London News & Search
Police were today told not to be afraid of accusations of racism when carrying out stop and search, as a Home Office minister also promised a “hard-hitting” national campaign on knife crime.
Sarah Newton said it was “really sad” if officers felt scared to carry out searches on black and other ethnic minority Londoners and that they should be confident to use the power.
Her comments, in an interview with the Evening Standard, follow an admission by Met Commissioner Cressida Dick that some of her officers had “lost confidence” in stop and search because of concerns that they would be accused of targeting people from ethnic minorities.
Ms Dick said these fears were misplaced and that claims of disproportionality were not supported by the fact that the success rate when searching black suspects was the same as for white suspects. This meant that there were not excessively high numbers of black Londoners being searched without anything being found.
Ms Newton today denied that the reduction in stop and search ordered by Theresa May when she was home secretary had contributed to a rise knife crime, saying blade offences had fallen initially as searches declined.
But she insisted that she and Home Secretary Amber Rudd fully supported an increase in the use of the tactic by the Met.
“If an individual police officer feels they are worried about using this power for fear of being portrayed as a racist that is really sad,” Ms Newton said. “They should feel confident to use these powers knowing that they have got the full support of Cressida Dick and the Home Secretary to use them.
“Police officers are well trained. There’s a very clear set of guidance about when you use stop and search, how you use stop and search. So long as they use it within the guidance, of course they should use that.”
She added: “No police officer has said to me that the reforms to stop and search back in 2010 were a mistake. If you look at what the results were, there was no correlation at all [with a rise in knife offences] because we saw a reduction in stop and search and a reduction in knife crime.”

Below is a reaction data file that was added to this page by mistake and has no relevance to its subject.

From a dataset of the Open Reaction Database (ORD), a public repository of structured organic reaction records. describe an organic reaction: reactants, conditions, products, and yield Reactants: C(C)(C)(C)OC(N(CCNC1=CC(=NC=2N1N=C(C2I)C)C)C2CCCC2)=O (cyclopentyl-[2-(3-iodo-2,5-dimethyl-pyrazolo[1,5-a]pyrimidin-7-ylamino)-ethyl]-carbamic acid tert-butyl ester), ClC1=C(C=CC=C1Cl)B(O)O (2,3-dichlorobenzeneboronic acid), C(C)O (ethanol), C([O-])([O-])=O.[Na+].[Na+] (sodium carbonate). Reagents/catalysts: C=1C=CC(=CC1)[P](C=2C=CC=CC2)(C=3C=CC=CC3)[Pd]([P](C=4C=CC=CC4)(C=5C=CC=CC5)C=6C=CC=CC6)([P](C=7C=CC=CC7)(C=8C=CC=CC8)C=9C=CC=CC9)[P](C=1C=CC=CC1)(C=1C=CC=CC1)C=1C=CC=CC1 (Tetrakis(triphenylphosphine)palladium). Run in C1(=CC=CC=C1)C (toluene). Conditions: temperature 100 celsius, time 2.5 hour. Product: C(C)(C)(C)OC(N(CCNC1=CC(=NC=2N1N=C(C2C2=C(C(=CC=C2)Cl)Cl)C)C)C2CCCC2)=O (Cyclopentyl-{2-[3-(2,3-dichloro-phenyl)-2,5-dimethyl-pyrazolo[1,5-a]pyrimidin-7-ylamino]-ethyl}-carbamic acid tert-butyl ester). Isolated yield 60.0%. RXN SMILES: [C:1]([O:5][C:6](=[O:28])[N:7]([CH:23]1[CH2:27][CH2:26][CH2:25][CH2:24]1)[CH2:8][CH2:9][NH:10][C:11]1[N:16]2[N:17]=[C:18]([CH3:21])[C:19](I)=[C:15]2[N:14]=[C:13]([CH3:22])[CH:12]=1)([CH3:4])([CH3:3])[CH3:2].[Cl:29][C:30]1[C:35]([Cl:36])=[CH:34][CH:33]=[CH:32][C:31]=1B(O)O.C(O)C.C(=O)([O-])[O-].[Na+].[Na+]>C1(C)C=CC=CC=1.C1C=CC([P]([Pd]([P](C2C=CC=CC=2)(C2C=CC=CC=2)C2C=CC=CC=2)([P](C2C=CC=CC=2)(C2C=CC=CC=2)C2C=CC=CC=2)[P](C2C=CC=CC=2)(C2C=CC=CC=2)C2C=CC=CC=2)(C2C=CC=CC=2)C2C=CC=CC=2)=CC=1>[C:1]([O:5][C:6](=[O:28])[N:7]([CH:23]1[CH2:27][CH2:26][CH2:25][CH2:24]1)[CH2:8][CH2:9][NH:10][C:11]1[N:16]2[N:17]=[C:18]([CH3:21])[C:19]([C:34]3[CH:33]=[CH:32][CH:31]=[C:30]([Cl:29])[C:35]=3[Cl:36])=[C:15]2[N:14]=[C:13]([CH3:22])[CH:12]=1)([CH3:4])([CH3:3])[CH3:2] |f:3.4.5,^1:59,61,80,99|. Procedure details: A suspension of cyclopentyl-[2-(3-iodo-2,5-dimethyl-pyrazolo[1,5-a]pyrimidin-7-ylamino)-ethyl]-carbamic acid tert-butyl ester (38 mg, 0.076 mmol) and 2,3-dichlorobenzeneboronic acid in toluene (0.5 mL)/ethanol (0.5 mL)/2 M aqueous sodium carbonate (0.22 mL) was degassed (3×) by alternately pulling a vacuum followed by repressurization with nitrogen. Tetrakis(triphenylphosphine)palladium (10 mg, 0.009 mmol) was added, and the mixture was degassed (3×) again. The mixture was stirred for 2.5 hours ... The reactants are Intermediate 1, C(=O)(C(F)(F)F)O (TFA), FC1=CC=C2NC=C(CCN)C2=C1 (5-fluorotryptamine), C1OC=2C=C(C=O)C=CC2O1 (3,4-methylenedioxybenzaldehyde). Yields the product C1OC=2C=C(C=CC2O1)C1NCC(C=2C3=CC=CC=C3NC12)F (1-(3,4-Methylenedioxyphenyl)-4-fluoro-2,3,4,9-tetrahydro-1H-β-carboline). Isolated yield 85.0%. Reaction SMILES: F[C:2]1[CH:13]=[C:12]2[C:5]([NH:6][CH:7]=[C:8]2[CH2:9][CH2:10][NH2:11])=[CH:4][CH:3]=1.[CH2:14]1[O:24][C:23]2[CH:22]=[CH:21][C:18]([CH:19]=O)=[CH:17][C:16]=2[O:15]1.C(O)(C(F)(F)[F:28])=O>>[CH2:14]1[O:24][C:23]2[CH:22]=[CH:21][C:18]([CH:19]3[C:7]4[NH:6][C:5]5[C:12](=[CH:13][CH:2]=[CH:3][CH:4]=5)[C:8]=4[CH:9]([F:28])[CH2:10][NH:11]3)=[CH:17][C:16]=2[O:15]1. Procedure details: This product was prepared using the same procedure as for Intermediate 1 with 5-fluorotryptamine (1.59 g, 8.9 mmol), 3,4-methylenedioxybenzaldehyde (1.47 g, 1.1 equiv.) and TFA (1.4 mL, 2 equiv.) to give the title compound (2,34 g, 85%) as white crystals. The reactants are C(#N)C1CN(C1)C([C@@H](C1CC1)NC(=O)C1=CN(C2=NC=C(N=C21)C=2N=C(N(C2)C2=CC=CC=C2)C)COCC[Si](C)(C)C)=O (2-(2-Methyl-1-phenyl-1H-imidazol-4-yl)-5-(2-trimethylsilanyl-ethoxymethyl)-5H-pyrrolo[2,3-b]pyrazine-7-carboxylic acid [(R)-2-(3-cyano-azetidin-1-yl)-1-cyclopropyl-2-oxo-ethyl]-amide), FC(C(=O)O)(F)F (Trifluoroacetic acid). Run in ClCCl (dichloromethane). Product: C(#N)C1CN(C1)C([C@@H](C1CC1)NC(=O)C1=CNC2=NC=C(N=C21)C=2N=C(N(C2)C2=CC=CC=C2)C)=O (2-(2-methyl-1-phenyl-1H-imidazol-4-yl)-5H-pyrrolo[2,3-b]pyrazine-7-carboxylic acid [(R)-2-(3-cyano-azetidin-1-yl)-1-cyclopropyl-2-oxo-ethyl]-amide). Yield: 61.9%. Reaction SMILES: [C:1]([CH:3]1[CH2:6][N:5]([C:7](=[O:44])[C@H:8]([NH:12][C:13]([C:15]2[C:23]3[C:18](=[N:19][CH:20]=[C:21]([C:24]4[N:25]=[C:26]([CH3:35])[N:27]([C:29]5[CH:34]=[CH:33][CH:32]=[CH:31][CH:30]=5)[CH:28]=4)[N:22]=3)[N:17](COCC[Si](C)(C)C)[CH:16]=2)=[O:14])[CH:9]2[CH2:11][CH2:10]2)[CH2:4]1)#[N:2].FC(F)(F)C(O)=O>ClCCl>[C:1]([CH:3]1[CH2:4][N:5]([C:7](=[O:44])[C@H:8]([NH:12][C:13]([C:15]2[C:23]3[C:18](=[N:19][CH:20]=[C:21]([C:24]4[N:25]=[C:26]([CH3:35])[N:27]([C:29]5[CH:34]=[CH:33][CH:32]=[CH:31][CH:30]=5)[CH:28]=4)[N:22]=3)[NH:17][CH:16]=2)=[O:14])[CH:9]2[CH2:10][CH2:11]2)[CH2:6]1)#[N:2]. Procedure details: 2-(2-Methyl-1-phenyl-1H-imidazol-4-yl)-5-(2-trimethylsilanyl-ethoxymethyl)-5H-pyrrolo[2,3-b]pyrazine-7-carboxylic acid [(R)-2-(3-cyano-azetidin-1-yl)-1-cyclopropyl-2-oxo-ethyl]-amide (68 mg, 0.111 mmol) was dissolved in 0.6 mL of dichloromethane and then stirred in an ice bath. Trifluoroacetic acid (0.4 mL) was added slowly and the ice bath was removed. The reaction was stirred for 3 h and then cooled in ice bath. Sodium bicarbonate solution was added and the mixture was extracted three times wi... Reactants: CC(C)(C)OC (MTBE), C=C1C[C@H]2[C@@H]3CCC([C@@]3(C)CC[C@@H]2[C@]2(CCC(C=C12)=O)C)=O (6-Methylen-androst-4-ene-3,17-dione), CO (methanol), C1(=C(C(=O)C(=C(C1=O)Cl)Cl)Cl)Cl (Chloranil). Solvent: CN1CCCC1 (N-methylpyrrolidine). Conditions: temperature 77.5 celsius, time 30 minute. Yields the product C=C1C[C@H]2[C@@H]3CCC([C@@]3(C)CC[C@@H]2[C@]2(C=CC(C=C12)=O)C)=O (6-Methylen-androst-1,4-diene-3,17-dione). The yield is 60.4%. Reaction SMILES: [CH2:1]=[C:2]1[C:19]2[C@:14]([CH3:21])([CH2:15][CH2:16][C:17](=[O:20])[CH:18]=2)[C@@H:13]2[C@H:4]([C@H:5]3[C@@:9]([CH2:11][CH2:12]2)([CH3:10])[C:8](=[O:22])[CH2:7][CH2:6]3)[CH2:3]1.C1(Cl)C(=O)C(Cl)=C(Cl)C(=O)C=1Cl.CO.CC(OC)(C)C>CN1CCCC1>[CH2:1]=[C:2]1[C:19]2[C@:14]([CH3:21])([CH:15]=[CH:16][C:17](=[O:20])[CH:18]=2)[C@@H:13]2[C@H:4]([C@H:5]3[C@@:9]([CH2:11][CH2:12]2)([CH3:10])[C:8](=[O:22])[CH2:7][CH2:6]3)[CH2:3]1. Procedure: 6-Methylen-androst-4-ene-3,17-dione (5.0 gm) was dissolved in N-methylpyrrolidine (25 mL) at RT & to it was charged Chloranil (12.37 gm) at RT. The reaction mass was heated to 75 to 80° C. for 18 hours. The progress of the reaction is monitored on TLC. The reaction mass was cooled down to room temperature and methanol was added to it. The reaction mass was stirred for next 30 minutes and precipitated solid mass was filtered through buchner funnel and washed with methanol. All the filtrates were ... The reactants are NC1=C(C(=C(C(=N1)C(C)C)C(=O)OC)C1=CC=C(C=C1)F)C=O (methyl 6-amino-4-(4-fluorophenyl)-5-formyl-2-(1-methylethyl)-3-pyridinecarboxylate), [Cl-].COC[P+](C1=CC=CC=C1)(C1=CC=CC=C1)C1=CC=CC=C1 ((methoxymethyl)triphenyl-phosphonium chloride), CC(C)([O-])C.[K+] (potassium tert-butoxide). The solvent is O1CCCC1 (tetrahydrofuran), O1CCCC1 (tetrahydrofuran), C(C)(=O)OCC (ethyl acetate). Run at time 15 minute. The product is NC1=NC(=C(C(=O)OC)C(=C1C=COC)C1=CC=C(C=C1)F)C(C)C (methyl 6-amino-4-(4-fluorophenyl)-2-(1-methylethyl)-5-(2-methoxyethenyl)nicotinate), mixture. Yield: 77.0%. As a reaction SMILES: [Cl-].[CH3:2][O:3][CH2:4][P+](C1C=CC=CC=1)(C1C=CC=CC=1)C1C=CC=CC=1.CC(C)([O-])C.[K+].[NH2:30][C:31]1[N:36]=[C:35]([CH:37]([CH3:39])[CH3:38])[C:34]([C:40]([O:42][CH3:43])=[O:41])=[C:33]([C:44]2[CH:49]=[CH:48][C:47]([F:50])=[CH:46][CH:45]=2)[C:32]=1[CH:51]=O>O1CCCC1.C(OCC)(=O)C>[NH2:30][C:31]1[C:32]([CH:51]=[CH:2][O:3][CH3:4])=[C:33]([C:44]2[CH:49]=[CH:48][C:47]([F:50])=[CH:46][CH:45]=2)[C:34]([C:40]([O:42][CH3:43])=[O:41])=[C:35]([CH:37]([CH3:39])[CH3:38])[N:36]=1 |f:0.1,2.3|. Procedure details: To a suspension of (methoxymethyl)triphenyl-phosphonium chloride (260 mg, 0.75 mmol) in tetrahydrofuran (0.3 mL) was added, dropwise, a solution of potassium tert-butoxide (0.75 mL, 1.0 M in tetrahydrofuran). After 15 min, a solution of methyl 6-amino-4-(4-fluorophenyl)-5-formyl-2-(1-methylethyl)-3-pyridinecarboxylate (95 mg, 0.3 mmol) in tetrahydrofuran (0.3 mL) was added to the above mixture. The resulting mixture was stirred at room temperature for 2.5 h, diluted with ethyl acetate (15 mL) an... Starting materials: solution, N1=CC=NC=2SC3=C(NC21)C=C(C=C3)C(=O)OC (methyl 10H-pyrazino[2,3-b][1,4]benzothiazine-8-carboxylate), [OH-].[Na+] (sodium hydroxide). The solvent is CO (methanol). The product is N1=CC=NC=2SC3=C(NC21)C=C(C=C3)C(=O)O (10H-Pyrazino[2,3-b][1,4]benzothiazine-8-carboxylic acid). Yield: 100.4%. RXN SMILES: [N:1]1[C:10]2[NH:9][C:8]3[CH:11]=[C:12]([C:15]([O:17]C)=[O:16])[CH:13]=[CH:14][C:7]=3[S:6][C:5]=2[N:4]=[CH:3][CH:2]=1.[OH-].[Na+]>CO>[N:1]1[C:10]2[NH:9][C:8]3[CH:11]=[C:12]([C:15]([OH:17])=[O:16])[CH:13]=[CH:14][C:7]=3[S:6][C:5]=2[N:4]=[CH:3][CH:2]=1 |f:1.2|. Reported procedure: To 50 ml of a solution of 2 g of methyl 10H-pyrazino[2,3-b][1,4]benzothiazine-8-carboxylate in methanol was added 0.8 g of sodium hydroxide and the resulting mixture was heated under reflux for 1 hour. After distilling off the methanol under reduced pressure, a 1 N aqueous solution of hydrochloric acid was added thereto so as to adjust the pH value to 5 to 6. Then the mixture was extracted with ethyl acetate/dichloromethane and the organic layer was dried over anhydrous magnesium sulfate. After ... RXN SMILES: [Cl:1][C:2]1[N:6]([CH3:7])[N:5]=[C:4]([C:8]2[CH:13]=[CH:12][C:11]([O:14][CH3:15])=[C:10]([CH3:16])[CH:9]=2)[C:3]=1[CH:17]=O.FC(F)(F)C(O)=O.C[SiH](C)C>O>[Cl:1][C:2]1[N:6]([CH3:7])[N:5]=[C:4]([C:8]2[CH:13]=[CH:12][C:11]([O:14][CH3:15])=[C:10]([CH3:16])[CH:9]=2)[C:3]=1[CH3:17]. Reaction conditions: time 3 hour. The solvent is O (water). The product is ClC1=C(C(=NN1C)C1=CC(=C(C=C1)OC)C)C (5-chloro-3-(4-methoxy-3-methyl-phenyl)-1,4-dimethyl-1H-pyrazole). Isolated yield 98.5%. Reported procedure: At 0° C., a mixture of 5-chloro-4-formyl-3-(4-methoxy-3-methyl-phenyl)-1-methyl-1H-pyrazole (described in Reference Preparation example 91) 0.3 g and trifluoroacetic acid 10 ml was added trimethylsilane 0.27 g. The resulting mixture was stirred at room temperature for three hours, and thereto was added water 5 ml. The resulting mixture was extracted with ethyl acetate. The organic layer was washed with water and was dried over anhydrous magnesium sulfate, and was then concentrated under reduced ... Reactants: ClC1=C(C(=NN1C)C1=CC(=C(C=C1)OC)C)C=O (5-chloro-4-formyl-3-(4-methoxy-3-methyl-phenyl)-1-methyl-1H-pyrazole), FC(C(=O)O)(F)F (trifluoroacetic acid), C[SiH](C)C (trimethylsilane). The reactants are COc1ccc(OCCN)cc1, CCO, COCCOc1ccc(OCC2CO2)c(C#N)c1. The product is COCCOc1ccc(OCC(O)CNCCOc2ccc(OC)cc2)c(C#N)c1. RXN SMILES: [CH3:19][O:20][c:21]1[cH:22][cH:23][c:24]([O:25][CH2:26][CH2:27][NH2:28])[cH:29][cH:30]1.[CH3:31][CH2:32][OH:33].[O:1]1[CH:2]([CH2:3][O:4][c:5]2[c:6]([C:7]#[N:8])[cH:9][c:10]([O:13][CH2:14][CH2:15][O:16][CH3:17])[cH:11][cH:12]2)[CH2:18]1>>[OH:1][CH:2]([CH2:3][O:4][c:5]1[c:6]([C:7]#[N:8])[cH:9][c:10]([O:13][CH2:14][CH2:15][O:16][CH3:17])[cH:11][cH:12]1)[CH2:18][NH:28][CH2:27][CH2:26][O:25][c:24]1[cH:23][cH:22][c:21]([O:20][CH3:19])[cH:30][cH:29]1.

Ms Newton also suggested that the Crown Prosecution Service could do more to ensure that courts impose the mandatory prison term for repeat knife offenders required by legislation — even though judges and magistrates, rather than prosecutors, are responsible for sentencing.
“We want to make sure that the criminal justice system uses all the powers that they’ve got, so if someone is caught in possession of a knife for a second time it’s an automatic custodial sentence. We don’t see the courts using that all the time,” she said. “I monitor it and then I take it up with the Crown Prosecution Service to issue guidance, which they have done.
“The courts are independent and the judges and the magistrates must make those decisions because they have all the information in front of them. But we do want to make sure that people understand how they can use the powers, what they are there to achieve and that they are well-used.”
Ms Newton added that the Home Office was “redoubling our efforts” in the face of an “extremely worrying” rise in knife crime, which has led to 15 teenage fatalities in London.
Among the new measures to be taken would be a “really hard-hitting” national campaign “to get young people to understand the risks that they are taking by carrying those weapons”.
“Our campaign will be developed with young people who have been affected, with the charities that really know about diverting them away from this horrible activity,” said Ms Newton. “It’s speaking direct to those young people.
“The reasons why people carry knives are complex and that’s why we want to have a national campaign. It will involve social media. We are always reflecting back. We have to leave no stone unturned.”
London News & Search